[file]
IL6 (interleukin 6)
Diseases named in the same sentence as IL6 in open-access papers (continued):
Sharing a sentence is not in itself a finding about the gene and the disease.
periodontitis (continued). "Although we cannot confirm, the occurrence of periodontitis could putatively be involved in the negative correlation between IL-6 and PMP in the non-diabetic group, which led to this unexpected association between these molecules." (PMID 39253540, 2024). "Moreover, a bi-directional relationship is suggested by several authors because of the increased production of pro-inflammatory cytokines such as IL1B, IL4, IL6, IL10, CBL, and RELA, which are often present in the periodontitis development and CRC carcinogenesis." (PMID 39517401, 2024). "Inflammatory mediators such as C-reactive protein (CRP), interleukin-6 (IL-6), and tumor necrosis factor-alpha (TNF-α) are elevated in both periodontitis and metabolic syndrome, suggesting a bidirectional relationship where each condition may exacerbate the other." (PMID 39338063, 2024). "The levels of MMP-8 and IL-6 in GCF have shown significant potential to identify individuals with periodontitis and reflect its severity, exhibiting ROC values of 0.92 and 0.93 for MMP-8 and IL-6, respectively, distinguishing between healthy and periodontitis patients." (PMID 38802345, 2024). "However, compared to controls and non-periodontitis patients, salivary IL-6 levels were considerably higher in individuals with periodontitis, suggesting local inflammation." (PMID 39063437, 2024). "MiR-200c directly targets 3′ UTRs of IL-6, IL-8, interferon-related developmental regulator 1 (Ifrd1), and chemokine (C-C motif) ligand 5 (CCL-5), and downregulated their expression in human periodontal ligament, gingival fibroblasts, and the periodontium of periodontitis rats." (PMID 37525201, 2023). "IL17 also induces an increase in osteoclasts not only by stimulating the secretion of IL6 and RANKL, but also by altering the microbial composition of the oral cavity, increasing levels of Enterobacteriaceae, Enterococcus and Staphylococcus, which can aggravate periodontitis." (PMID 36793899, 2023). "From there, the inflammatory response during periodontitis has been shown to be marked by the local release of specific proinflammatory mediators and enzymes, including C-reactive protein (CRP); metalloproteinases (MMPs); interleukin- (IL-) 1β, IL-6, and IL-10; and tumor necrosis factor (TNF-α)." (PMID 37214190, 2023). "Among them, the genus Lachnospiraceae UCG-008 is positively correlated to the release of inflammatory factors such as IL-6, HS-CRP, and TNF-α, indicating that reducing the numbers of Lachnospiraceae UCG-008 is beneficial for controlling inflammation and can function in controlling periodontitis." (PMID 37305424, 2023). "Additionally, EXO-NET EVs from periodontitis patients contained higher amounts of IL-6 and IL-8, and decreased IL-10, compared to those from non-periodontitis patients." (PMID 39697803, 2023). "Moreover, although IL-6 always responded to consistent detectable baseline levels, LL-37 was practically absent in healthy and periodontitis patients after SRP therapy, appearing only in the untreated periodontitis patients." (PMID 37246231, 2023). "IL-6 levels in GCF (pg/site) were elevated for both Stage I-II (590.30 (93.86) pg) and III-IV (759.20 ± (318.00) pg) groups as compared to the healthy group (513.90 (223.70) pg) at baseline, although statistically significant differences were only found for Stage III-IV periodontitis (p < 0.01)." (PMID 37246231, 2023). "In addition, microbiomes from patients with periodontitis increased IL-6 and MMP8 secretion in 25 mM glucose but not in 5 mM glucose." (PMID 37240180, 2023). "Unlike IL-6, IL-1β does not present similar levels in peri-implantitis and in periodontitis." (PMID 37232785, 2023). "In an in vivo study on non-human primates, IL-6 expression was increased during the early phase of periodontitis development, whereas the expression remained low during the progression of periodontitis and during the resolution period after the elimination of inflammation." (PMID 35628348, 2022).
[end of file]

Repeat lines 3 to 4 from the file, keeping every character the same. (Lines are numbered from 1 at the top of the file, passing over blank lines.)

Sharing a sentence is not in itself a finding about the gene and the disease.
periodontitis (continued). "Although we cannot confirm, the occurrence of periodontitis could putatively be involved in the negative correlation between IL-6 and PMP in the non-diabetic group, which led to this unexpected association between these molecules." (PMID 39253540, 2024). "Moreover, a bi-directional relationship is suggested by several authors because of the increased production of pro-inflammatory cytokines such as IL1B, IL4, IL6, IL10, CBL, and RELA, which are often present in the periodontitis development and CRC carcinogenesis." (PMID 39517401, 2024). "Inflammatory mediators such as C-reactive protein (CRP), interleukin-6 (IL-6), and tumor necrosis factor-alpha (TNF-α) are elevated in both periodontitis and metabolic syndrome, suggesting a bidirectional relationship where each condition may exacerbate the other." (PMID 39338063, 2024). "The levels of MMP-8 and IL-6 in GCF have shown significant potential to identify individuals with periodontitis and reflect its severity, exhibiting ROC values of 0.92 and 0.93 for MMP-8 and IL-6, respectively, distinguishing between healthy and periodontitis patients." (PMID 38802345, 2024). "However, compared to controls and non-periodontitis patients, salivary IL-6 levels were considerably higher in individuals with periodontitis, suggesting local inflammation." (PMID 39063437, 2024). "MiR-200c directly targets 3′ UTRs of IL-6, IL-8, interferon-related developmental regulator 1 (Ifrd1), and chemokine (C-C motif) ligand 5 (CCL-5), and downregulated their expression in human periodontal ligament, gingival fibroblasts, and the periodontium of periodontitis rats." (PMID 37525201, 2023). "IL17 also induces an increase in osteoclasts not only by stimulating the secretion of IL6 and RANKL, but also by altering the microbial composition of the oral cavity, increasing levels of Enterobacteriaceae, Enterococcus and Staphylococcus, which can aggravate periodontitis." (PMID 36793899, 2023). "From there, the inflammatory response during periodontitis has been shown to be marked by the local release of specific proinflammatory mediators and enzymes, including C-reactive protein (CRP); metalloproteinases (MMPs); interleukin- (IL-) 1β, IL-6, and IL-10; and tumor necrosis factor (TNF-α)." (PMID 37214190, 2023). "Among them, the genus Lachnospiraceae UCG-008 is positively correlated to the release of inflammatory factors such as IL-6, HS-CRP, and TNF-α, indicating that reducing the numbers of Lachnospiraceae UCG-008 is beneficial for controlling inflammation and can function in controlling periodontitis." (PMID 37305424, 2023). "Additionally, EXO-NET EVs from periodontitis patients contained higher amounts of IL-6 and IL-8, and decreased IL-10, compared to those from non-periodontitis patients." (PMID 39697803, 2023). "Moreover, although IL-6 always responded to consistent detectable baseline levels, LL-37 was practically absent in healthy and periodontitis patients after SRP therapy, appearing only in the untreated periodontitis patients." (PMID 37246231, 2023). "IL-6 levels in GCF (pg/site) were elevated for both Stage I-II (590.30 (93.86) pg) and III-IV (759.20 ± (318.00) pg) groups as compared to the healthy group (513.90 (223.70) pg) at baseline, although statistically significant differences were only found for Stage III-IV periodontitis (p < 0.01)." (PMID 37246231, 2023). "In addition, microbiomes from patients with periodontitis increased IL-6 and MMP8 secretion in 25 mM glucose but not in 5 mM glucose." (PMID 37240180, 2023). "Unlike IL-6, IL-1β does not present similar levels in peri-implantitis and in periodontitis." (PMID 37232785, 2023). "In an in vivo study on non-human primates, IL-6 expression was increased during the early phase of periodontitis development, whereas the expression remained low during the progression of periodontitis and during the resolution period after the elimination of inflammation." (PMID 35628348, 2022).